It's time for Jerry Jones to chill out

January, 17, 2013
1/17/13
5:02
PM ET
Jerry JonesMatthew Emmons/US PresswireJerry Jones needs to step aside and let the people he hired do their jobs.
There's a reason so many of the NFL's coaching vacancies got filled this week. Next week is Senior Bowl, and it's time to get down to serious business. Coaches from every team will head to Mobile, Ala., to begin an offseason of evaluations. Some of the new ones will hire assistants while there. It is time to move past the speculative phase of the NFL offseason and into the reality of staff and roster construction for 2013.

Which is why it's time for Dallas Cowboys owner Jerry Jones to stop with the "people are going to be uncomfortable around here" phase of his offseason. Jones has made his point. He's fired defensive coordinator Rob Ryan and running backs coach Skip Peete. He's seen special teams coordinator Joe DeCamillis leave to take the same job with the Bears. He has made behind-the-scenes noise about bringing in an offensive playcaller to take some responsibility away from head coach Jason Garrett, and there have been reports that he's trying to get Garrett to fire his own brother, who's the team's tight ends coach.

This is all, in the context of mid-January, perfectly acceptable behavior. The Cowboys have been 8-8 for each of the past two seasons, and changing things on the coaching staff is a fine idea if the idea is to improve and do better in key areas next year and beyond. And if Jones' management style is to make people uncomfortable in order to deliver the message that the status quo is unacceptable, good for him. He wouldn't be the first.

But it's time for Jones to stop, because it's time for the Cowboys (like all of the other teams) to set themselves to the business of preparing for the 2013 season. And for that to happen as effectively as possible, the people in charge need to know there's a plan and a vision in place and that it's coherent and directed. If Jones wants to bring in a playcaller because he doesn't think Garrett can handle it (and he certainly has evidence to support this position), then he should do it. Don't just let everybody keep speculating about it. If Jones, who is the team's general manager as well as its owner, has an idea about the way the organization should be run, he should implement it, and once he did so, it wouldn't hurt to stand up in public and explain it to his fans and customers.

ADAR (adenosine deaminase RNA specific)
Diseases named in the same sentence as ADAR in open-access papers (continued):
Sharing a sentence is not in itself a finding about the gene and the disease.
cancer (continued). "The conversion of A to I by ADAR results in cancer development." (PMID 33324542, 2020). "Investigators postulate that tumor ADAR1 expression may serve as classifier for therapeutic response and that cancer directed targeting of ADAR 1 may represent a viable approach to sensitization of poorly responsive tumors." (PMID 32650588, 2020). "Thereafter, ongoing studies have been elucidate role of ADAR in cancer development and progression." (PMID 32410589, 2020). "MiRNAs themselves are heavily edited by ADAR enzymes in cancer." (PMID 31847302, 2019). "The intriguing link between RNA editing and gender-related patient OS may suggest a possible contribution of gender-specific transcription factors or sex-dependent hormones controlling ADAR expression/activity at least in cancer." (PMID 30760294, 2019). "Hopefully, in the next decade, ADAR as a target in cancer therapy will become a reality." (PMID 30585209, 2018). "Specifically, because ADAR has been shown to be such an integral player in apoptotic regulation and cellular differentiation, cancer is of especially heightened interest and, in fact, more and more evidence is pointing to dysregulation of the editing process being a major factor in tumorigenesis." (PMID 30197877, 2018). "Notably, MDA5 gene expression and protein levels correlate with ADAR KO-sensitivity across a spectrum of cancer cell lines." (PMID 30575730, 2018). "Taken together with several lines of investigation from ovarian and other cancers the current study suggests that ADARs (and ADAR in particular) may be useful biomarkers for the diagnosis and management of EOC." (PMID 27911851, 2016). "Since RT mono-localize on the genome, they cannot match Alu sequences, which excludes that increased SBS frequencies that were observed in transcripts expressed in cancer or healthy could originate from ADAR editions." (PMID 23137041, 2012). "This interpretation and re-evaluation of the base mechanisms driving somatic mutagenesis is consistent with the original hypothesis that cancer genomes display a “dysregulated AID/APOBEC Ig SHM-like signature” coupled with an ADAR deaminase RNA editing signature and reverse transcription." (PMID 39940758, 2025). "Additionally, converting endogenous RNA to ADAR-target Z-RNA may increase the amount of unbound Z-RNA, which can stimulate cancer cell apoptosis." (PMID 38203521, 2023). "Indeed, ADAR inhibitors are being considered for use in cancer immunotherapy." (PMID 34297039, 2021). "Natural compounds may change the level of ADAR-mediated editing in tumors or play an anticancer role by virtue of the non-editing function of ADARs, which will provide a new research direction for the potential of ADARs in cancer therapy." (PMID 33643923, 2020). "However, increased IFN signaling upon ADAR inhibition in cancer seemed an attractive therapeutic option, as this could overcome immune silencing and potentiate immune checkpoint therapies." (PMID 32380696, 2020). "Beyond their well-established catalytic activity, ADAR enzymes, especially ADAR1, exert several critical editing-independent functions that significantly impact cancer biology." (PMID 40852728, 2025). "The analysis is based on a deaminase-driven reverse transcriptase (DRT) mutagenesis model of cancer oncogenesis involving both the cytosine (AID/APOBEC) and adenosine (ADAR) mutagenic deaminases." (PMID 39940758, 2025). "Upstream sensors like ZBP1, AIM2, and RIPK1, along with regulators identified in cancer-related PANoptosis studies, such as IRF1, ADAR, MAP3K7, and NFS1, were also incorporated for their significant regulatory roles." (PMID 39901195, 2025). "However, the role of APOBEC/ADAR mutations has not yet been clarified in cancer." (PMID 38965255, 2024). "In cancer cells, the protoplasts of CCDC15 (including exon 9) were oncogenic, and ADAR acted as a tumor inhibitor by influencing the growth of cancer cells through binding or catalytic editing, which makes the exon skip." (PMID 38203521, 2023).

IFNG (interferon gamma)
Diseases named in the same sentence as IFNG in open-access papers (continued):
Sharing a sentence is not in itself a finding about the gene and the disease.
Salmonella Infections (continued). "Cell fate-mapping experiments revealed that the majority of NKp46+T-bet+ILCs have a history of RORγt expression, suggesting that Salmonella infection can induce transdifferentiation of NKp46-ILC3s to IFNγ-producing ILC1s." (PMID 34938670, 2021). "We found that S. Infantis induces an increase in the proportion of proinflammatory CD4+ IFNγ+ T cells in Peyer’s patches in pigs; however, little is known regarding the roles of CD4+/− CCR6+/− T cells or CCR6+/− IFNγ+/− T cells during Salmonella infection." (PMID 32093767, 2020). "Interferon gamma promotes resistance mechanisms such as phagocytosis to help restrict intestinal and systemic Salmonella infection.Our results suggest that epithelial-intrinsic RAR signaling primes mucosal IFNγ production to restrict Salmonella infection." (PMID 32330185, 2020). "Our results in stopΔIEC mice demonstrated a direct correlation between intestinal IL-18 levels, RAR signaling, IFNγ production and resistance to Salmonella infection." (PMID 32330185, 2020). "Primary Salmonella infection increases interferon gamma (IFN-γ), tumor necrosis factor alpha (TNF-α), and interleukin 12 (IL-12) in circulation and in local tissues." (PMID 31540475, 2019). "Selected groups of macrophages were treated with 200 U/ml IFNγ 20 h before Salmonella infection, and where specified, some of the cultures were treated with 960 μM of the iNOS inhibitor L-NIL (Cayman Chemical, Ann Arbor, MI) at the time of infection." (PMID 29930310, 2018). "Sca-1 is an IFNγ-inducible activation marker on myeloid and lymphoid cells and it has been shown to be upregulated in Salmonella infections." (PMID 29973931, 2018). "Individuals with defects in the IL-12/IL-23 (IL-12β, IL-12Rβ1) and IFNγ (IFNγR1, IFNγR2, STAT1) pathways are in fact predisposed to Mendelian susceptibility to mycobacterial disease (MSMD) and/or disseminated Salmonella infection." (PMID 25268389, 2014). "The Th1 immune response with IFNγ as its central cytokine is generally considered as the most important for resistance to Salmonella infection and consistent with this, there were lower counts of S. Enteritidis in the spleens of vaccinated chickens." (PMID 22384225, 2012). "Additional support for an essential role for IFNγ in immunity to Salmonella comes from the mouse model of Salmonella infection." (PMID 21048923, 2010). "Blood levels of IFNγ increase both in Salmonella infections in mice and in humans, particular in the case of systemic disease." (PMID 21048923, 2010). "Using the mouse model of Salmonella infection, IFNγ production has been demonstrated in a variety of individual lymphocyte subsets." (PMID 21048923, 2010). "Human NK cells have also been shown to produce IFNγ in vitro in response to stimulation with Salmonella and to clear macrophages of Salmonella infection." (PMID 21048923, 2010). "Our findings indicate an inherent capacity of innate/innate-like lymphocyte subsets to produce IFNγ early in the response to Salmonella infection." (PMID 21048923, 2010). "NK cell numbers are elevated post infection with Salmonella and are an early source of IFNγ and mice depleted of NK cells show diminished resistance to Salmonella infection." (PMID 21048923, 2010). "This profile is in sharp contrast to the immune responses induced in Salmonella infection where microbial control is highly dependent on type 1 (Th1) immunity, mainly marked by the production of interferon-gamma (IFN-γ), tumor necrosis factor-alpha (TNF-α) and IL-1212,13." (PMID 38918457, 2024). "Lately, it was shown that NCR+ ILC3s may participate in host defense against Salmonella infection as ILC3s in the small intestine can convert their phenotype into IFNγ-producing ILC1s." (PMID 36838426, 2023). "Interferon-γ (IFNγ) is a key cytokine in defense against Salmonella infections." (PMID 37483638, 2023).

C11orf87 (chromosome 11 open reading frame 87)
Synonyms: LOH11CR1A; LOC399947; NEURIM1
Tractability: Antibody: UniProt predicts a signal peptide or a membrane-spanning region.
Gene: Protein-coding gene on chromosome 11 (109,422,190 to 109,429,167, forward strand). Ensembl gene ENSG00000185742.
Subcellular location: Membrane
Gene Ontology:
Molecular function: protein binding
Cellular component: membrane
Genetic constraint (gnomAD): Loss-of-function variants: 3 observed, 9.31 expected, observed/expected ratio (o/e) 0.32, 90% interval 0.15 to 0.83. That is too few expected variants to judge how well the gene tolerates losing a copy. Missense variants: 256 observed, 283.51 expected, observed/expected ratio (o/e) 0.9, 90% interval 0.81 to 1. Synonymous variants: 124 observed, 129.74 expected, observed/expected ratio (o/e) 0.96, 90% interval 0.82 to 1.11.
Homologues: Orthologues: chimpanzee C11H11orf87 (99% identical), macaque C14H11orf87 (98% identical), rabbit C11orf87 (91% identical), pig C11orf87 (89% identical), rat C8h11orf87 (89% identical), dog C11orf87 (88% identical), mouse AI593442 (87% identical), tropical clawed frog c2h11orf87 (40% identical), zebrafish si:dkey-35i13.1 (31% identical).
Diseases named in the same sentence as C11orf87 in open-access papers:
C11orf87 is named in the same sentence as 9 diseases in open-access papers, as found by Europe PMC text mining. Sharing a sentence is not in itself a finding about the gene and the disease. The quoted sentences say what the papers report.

The way Jones is operating lends itself to speculation that crazy ol' Jerry is up to his crazy ol' impatient tricks again, making changes out of anger, or in an effort to project the kind of anger he thinks his team's disappointed fans want to see from him. It appears as though he's ignoring all of the positive feelings that developed around the team during its first 14 games and overreacting to the final two. If that's what he's doing, then he's reached the point in the offseason at which the responsible thing to do is to stop and let the people he's paying to run the team do their jobs without looking over their shoulders. If that's not what he's doing, then his job as a leader is to step forward and explain the rationale behind all of the commotion that has taken hold of the Cowboys in the past couple of weeks.

Jones has done what he said he would do -- make things uncomfortable around the Cowboys and communicate his belief that changes are necessary to break the team out of its 8-8 rut. Again, no problem with that. But for a couple of years now, Jones has insisted that he believes in Garrett and wants to put him in the best possible position to be a great NFL head coach. Allowing reports and speculation about a reduction in Garrett's power is not the way to do that. Jones risks weakening Garrett's stature among his coaches and his players. If he truly does believe in him, then he needs to start showing support again -- making it clear he's sticking with Garrett and his plan and vision, presenting the changes as necessary and having been made with Garrett's input. If he doesn't truly believe in him, well the time to do something about that was a couple of weeks ago, when everybody was firing coaches and he'd have had his pick of candidates.

For better or for worse, Garrett appears to be Jones' guy for 2013. At some point, whether it's still true or not, Jones likely will profess his faith that Garrett is the right man for the job. But if he keeps acting the way he's been acting for the past couple of weeks, that proclamation will sound more hollow than ever. Leaders get to a point where they have to trust in their people and trust in their plan. Jones is at that point now, and it's time for him to act that way.

Dan Graziano

ESPN New York Giants reporter

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